Wednesday, October 5, 2011
Grammar School Re-visited
Here's the deal with grammar: we all hate it, but we all need to use it properly! Why do we hate it? I could use all the lame answers we gave in high school, but the truth is, we hate it because it is hard! It is hard, because there are so many rules and the rules change all the time! Not all of the rules, mind you. Just enough to leave us slightly dazed and confused. Grammar rules are bad enough when writing a technical paper, but when you have to implement them in a novel, it becomes a nightmare.
As a creative art form, stories are not required to follow the rules of grammar to the letter. Grammar, in a novel, is a tool to get the meaning of your story across. Which leaves the writer having to decide which rules can be broken and which cannot.
For example, it has become common practice in novels to start sentences with a conjunction. But the unspoken rule to this egregious grammatical error is that you are using it to draw attention to the point you are making in that sentence. (See how I did that?)
The problem with that philosophy is that my generation saw it in print and learned that it was okay to do so, without knowing the unspoken rule. This is probably one of the grammatical errors I catch most in my work. I overuse it entirely too much!
Stories are typically told in the vernacular, and grammar and vernacular are hardly bed-buddies. Really, they have a hard time even sharing a house together! Especially when you write a story where the main characters speak in a regional accent. Just throw grammar out the window!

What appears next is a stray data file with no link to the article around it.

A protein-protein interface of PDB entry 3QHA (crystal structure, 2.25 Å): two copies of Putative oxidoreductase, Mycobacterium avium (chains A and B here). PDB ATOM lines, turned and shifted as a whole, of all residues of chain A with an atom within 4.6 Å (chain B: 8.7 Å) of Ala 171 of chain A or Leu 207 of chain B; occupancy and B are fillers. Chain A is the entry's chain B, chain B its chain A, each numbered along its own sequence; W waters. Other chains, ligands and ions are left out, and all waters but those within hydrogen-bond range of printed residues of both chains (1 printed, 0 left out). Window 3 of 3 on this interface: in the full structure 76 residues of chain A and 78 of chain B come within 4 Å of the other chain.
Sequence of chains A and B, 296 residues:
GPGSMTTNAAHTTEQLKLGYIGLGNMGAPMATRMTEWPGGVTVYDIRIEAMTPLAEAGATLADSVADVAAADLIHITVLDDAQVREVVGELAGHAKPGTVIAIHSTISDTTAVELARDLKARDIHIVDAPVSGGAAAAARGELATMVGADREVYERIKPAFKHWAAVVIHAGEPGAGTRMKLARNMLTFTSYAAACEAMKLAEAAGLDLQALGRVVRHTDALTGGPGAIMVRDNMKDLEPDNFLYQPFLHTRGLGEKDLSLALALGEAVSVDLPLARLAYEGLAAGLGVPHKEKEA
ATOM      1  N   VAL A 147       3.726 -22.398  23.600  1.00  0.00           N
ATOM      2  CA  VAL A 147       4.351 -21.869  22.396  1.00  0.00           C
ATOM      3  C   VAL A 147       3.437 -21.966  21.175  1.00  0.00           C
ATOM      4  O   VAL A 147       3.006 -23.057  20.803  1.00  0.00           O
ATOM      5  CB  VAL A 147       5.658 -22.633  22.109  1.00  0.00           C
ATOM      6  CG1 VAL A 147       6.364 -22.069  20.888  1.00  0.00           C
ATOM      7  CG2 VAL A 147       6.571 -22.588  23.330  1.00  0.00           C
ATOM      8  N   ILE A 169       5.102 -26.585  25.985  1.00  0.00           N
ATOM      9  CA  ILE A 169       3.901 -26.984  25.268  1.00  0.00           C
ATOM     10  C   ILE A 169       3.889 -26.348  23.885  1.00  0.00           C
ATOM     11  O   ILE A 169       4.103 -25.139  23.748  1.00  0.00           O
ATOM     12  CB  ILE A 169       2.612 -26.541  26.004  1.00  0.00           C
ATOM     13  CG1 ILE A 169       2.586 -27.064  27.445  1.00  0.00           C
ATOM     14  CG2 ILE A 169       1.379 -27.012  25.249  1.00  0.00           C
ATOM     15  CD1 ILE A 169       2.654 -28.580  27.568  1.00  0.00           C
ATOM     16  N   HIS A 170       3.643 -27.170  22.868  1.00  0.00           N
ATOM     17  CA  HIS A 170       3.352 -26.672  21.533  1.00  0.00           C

Except that grammar is a tool that we use to help make our sentences clear to our readers. You cannot throw grammar out the window. Not even when you are writing a story in first person using a strong vernacular that deplores proper grammar usage. (For example, if your main character were Cajun?)
The big question is "how do we, as writers, use grammar to our best ability in our stories?" That goes back to research. I have no less than five grammar books on my bookshelves, all from different eras. I also have the benefit of the internet to aid me in researching grammar usage. And I have test readers to ensure that my story makes sense!
At the end of the day, most people will not pick up on grammar errors, as long as they understand what they are reading. That is what is most important, understanding the story. Don't believe me? Go back and read Raold Dahl. His grammar is attrocious! Yet, his stories are famous.
Mark Twain wrote in a Southern regional dialect for most of his stories. The grammar rules were horrendously abused! Yet we are required to read him in school; because the stories he tells are beautiful and life-changing, despite horrible grammar usage.
We will review grammar rules, but as we do so keep in mind that rules were made to be broken. Just mind how you break them. It doesn't matter if you follow the grammar rules to a T, if no one can understand your story. It doesn't matter if you break all the rules in the grammar book, as long as your readers can understand the story!
Keep that in mind as we review the grammar rules. I will not be looking at grammar from the typical primer attitude, I will be looking at it from the perspective of improving your writing and making the story clear to your audiences!! (Grammar Nazis, stay at home!!)
Let us know your thoughts on grammar, in fiction writing, in the comments below!